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Simple collision between rocks in outer space. Webassign

  1. Feb 13, 2015 #1
    1. The problem statement, all variables and given/known data

    Two rocks collide in outer space. Before the collision, one rock had mass 14 kg and velocity ‹4450, −2950, 2250› m/s. The other rock had mass 7 kg and velocity ‹−600, 1900,3600› m/s. A 1 kg chunk of the first rock breaks off and sticks to the second rock. After the collision the 13 kg rock has velocity ‹1450, 300, 1900› m/s. After the collision, what is the velocity of the other rock, whose mass is now 8 kg?

    2. Relevant equations
    This is an introductory college level course. We were talking about the law of conservation of momentum, but I keep getting the problem wrong when I try to set the two total momentums equal to each other. I keep getting the sample Webassign problem wrong too. I've been working on this for an hour with no luck.

    3. The attempt at a solution

    14*<4450,-2950,2250>+7*<-600,1900,3600>=8*final velocity of other rock+13*<1450,300,1900>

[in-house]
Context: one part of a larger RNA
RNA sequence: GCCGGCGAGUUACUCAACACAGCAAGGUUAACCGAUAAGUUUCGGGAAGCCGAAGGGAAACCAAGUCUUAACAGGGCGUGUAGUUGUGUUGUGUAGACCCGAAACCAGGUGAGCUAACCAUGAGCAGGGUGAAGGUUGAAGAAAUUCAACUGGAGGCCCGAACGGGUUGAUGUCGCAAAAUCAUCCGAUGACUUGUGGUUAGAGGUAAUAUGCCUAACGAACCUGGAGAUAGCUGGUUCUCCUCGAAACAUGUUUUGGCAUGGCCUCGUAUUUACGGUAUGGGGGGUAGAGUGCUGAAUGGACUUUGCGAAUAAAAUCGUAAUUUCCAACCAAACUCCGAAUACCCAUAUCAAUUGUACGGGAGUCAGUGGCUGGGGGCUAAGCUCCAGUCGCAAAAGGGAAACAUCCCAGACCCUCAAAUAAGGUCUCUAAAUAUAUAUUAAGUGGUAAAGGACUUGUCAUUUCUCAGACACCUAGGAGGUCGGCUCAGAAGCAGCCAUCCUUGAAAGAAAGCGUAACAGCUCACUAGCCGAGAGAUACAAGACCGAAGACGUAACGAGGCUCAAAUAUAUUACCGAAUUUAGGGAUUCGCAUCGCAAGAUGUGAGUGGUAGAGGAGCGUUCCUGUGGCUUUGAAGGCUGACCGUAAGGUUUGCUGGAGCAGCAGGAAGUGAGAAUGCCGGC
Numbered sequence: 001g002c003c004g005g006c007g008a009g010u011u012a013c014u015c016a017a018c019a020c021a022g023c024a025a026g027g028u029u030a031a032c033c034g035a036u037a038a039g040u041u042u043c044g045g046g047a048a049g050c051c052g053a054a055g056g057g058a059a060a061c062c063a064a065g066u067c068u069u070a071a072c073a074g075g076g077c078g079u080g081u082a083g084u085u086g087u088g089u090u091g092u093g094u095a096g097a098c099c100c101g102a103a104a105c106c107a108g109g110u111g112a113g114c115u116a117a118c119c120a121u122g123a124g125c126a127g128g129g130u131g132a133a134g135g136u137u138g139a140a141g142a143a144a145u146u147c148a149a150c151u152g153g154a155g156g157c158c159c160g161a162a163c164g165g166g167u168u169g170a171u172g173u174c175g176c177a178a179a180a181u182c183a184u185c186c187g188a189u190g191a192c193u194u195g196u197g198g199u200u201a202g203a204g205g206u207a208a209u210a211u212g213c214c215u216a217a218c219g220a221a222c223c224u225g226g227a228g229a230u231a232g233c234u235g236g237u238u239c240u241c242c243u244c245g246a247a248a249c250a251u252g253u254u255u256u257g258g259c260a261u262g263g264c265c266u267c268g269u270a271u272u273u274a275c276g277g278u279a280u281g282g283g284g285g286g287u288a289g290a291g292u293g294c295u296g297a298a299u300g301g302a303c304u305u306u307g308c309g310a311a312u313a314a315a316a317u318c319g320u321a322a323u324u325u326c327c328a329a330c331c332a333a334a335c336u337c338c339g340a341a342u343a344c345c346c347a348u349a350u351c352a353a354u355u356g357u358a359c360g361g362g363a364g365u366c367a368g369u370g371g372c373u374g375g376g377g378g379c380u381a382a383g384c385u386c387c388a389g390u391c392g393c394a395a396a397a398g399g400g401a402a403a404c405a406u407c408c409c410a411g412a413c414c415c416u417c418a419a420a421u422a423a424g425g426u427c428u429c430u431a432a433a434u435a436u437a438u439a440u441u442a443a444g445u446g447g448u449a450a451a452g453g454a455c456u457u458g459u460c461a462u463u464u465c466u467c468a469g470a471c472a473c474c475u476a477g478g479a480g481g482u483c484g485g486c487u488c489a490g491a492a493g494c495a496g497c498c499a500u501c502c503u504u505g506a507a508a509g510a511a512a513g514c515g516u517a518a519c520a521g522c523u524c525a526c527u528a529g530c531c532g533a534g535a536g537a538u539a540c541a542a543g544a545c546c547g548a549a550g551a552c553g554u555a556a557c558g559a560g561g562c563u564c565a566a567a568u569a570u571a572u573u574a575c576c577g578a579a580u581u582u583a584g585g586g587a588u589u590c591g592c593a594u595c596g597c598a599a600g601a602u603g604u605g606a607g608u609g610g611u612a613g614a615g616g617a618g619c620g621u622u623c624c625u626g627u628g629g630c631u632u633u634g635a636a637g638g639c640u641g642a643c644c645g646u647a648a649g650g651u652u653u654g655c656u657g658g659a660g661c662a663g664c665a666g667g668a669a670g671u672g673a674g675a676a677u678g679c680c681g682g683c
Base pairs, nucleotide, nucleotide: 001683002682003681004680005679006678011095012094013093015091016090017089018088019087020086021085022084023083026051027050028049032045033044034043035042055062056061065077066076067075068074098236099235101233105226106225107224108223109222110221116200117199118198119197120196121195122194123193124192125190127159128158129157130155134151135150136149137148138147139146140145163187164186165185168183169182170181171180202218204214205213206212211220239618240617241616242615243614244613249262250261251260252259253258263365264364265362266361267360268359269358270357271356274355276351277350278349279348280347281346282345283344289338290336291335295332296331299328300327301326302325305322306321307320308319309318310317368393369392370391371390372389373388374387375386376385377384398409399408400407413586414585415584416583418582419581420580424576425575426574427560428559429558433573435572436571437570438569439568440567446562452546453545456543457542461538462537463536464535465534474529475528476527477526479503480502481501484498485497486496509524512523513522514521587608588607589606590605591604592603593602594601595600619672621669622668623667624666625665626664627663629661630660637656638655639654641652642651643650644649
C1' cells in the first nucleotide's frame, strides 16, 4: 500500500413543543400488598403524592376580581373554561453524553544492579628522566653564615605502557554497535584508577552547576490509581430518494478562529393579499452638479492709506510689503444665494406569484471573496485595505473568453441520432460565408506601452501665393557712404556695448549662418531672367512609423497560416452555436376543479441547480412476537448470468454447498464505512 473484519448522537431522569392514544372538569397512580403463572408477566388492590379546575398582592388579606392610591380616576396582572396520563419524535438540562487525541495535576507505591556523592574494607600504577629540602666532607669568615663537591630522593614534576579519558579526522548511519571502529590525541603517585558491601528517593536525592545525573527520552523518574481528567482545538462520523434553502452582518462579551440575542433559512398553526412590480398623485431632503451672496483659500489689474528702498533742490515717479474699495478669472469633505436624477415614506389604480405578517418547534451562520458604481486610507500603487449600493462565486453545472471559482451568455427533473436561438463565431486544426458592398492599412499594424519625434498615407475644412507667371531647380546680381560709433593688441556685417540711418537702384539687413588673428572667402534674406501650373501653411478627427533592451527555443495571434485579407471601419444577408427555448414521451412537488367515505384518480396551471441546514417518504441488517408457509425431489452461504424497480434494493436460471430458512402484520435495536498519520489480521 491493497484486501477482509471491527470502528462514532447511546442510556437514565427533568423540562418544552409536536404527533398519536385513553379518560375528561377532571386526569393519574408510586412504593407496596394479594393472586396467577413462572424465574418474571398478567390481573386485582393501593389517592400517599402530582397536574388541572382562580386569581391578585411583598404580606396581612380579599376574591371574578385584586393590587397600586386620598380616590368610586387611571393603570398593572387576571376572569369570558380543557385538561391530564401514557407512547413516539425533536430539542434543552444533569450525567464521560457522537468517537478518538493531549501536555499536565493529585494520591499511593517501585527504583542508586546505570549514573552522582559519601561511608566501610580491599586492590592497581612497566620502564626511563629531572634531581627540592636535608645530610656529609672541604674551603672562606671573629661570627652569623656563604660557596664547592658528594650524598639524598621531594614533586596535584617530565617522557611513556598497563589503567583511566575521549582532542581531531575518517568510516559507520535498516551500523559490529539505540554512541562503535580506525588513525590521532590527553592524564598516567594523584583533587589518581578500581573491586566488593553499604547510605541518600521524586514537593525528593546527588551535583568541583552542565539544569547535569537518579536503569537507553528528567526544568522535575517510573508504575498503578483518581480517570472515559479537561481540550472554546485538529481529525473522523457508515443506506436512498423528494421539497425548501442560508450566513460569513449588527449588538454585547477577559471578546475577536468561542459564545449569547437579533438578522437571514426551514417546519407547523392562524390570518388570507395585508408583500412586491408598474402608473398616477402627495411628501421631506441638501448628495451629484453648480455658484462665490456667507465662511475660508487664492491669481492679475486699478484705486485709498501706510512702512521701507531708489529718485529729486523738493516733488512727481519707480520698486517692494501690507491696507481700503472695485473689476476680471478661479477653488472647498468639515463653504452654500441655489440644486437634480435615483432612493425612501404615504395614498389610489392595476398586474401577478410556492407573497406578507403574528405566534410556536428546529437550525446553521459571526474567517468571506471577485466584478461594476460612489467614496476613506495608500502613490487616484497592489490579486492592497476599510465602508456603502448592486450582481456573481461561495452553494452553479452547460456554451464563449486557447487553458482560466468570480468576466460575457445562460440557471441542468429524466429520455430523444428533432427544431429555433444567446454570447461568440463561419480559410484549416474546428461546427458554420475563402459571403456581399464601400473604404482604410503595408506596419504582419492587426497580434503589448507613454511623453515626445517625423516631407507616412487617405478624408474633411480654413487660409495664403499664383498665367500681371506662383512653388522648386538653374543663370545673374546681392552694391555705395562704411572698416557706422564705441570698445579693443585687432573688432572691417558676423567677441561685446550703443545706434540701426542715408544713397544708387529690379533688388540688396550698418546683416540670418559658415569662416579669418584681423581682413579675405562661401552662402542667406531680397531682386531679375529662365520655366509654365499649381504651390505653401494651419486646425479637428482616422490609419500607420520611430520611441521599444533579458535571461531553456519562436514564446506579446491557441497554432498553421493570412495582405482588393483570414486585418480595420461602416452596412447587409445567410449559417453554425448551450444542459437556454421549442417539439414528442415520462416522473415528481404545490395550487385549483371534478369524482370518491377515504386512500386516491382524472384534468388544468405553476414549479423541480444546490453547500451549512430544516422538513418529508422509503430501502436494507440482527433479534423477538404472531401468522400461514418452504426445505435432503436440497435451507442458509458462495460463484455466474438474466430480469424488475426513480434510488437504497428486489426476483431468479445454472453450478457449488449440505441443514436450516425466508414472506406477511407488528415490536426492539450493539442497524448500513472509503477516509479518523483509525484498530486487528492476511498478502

<62300,-41300,31500>+<-4200,13300,25200>=8*final velocity of other rock+<18850,3900,24700>

    <58100,-2800,56700>-<18850,3900,24700>=8*final velocity of other rock

    <39250,-6700,32000>/8=final velocity of other rock

    <4906.25,-837.5,4000> m/s =final velocity of other rock

    This isn't the correct answer. :( I tried rounding to 3 significant figures as well, and it's still not the right answer.
     
  2. jcsd
  3. Feb 13, 2015 #2

    gneill

    User Avatar

    Staff: Mentor

    Check the number of zeros.
     
  4. Feb 13, 2015 #3
    Oh, thank you! *cries for joy and does a little dance* I don't know why I kept missing that! I got my problem right. It's a bigger relief to know that I actually do understand the concept. :)
     
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